It’s November 7, 1938 and a sea of hats is flocking to the opening day of the Earls Court Motorcycle and Cycle Show. Even the Duke of Kent is making an appearance.
Visitors fill the floor, eager to see the latest offerings from Ariel, BSA and Norton, among dozens of other marques. This is the Machine Age, after all, and the Earls Court show is its crowning glory.
But there’s one particular stand – 12a, to be precise – to which the crowds show particular reverence. Here, the Rolls-Royce of motorcycle manufacturers, Brough Superior, displays its piece de resistance: the aptly-named Golden Dream. It was, as reported in Motor Cycle, ‘the sensation of the show’.
For starters, the Golden Brough is the only Brough not to be finished in chrome: it is, quite literally, golden. It’s also the first time a motorcycle has been painted in metallic paint, which only adds to its spectacle.
And then there’s the shaft-drive power unit: a horizontally-opposed four cylinder engine with the two cylinders on each side stacked on top of each other with overhead valve cylinder heads.
Crankshafts are geared together to allow sufficient cooling air to be distributed across the four stacked 71 x 63mm cylinders. The design is unusual in the sense that the pistons are designed to run side to side rather than in-and-out, as per a Volkswagen crank configuration, which is the typical boxer firing arrangement.
Indeed, Motor Cycle certainly picked up on the Golden Brough’s unusual engine configuration. The report reads: “It may be true that ‘all is not gold that glitters’ but in this case even the gold finish is matched by the brilliance of a design of absorbing interest. The power unit virtually consists of two engines geared together with their cylinders set across the frame.”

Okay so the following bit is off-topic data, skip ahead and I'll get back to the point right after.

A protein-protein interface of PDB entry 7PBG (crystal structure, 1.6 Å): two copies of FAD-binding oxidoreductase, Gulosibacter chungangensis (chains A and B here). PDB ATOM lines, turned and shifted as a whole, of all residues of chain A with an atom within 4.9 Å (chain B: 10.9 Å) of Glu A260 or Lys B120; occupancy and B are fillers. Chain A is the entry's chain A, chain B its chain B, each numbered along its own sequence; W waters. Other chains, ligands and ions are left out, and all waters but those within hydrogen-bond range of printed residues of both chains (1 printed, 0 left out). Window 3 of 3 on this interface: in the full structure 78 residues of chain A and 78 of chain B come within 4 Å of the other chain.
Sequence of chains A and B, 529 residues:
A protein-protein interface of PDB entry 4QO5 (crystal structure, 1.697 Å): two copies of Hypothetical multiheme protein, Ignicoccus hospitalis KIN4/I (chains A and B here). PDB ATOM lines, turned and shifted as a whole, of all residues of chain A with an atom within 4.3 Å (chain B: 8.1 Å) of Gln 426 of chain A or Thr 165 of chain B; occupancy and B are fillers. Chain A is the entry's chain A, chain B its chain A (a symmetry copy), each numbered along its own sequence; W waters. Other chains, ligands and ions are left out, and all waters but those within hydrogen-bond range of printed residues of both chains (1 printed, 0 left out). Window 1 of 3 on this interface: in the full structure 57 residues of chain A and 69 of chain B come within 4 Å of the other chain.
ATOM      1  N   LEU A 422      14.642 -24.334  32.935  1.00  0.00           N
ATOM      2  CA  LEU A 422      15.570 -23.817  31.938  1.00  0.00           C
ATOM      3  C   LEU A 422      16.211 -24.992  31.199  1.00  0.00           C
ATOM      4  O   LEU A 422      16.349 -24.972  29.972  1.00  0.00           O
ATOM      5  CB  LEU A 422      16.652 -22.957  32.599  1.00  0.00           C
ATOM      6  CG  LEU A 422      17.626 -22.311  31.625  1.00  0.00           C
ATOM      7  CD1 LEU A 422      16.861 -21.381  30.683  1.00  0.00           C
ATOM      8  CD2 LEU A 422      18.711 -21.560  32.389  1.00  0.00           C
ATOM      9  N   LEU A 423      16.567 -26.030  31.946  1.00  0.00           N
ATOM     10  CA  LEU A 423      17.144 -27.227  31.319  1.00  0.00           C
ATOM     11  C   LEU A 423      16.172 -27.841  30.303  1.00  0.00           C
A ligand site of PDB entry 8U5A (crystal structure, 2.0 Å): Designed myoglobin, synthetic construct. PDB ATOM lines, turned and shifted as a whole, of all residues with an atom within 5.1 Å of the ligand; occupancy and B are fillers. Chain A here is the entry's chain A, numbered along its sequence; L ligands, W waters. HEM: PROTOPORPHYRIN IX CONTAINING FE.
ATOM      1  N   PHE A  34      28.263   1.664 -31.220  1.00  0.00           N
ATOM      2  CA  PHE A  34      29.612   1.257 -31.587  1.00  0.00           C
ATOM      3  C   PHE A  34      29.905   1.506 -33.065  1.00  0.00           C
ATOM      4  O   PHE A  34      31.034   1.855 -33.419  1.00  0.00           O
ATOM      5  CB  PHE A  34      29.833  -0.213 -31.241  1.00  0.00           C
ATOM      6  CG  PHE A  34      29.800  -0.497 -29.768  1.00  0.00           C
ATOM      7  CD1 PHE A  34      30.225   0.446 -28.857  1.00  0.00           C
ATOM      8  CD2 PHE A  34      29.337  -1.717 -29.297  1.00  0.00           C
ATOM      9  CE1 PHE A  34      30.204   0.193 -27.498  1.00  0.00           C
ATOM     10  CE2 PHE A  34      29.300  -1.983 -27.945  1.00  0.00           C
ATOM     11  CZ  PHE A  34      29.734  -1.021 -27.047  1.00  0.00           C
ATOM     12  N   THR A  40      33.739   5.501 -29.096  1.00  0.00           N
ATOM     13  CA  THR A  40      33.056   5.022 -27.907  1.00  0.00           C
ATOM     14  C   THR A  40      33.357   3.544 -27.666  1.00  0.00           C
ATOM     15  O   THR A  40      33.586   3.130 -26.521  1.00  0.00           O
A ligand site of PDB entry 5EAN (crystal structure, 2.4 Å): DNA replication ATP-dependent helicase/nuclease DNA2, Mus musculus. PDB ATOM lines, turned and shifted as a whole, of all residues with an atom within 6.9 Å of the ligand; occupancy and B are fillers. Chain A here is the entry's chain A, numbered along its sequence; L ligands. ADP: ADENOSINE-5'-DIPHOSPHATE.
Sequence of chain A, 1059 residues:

The report also noted the machine’s ball-mounted head lamp, concealed toolbox and rear wheel suspension. Put simply: Motor Cycle couldn’t shower enough praise on the Golden Dream.
But the machine’s origins were controversial. George Brough lavished the Golden Dream’s media accolades but remained tight-lipped about the original design concept of the flat-four motorcycle.
Then, in 1956, it emerged that the original design proposal for the Golden Dream had come from a certain Capt Palethorpe.
Palethorpe – a keen hydroplane enthusiast –conceived an engine that could be used in a motorcycle and a hydroplane and proposed the concept to George Brough as a means of spreading development costs between Brough’s motorcycle interests and Palethorpe’s personal passion, hydroplanes.
The prototype Brough engine was manufactured by Sharland Motors, who also manufactured Palethorpe’s hydroplanes.
The prototype Dream was soon ready for testing. This initial engine was long-stroke and manufactured purely for analysis using forks and a frame available at the time. But it proved unsatisfactory.
George Brough then decided to manufacture his own transverse flat-four version – only this time it would be a short-stroke – and then presented the revised Dream as an in-house concept.
Brough’s short-stroke engine was produced with help from development engineer and two-time TT winner Freddie Dixon and H J Hatch of Burney and Blackburn Ltd. Hatch was the brains behind the Excelsior Mechanical Marvel, the 1929 Lightweight TT-winning machine, named so because of its complex valve gear, and the iconic AJS 7R racer.
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